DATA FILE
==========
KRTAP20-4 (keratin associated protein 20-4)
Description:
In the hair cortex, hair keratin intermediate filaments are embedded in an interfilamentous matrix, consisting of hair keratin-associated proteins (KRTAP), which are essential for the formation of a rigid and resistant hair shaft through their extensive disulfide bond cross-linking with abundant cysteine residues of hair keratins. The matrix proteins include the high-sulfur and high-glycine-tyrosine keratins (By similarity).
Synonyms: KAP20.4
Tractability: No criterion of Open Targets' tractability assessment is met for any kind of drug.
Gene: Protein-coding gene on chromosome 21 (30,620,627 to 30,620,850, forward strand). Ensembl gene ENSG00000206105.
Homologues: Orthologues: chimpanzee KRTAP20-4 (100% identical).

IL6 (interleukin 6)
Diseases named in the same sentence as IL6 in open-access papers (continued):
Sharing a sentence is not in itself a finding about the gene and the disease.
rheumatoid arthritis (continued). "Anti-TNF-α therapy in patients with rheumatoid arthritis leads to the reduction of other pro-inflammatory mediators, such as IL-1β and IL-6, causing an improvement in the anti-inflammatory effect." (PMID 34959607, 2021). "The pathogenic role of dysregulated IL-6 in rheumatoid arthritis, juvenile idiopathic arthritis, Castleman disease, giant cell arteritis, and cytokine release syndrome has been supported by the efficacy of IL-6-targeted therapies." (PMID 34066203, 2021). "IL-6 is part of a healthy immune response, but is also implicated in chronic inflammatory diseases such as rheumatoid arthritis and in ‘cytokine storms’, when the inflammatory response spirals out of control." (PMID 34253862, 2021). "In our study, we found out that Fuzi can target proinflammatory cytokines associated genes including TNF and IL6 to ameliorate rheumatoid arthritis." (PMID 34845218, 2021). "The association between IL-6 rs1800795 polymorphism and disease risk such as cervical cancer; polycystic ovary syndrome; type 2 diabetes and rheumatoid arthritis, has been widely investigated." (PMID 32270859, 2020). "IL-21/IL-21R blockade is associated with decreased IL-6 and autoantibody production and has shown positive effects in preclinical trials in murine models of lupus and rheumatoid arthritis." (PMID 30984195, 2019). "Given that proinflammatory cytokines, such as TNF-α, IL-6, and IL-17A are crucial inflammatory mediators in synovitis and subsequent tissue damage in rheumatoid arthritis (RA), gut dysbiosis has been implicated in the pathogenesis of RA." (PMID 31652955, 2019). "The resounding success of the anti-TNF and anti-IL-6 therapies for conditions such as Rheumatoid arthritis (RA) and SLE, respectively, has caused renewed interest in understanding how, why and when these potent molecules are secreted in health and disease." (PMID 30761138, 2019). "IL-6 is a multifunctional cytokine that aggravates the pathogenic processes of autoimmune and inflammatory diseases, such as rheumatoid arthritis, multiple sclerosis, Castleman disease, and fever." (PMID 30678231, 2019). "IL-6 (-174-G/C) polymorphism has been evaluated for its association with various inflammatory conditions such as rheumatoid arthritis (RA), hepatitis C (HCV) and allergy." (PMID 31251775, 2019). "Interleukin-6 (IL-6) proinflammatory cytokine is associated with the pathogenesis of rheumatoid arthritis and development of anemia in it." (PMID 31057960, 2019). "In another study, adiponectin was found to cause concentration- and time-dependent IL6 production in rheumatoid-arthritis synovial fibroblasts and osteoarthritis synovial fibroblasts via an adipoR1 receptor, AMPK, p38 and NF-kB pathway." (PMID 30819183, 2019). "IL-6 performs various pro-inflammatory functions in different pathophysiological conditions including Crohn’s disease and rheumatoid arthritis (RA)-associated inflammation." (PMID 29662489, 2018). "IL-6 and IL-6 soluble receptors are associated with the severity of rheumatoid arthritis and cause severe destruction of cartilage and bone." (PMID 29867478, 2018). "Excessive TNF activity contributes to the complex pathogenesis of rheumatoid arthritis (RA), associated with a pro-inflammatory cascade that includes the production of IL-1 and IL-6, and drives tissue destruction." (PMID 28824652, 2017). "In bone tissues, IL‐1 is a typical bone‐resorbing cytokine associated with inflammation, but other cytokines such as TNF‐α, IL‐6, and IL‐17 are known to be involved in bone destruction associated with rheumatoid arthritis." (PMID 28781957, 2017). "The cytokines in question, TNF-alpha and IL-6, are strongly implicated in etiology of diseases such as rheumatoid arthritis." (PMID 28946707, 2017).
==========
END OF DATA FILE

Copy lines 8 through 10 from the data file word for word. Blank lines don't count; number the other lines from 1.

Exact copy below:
IL6 (interleukin 6)
Diseases named in the same sentence as IL6 in open-access papers (continued):
Sharing a sentence is not in itself a finding about the gene and the disease.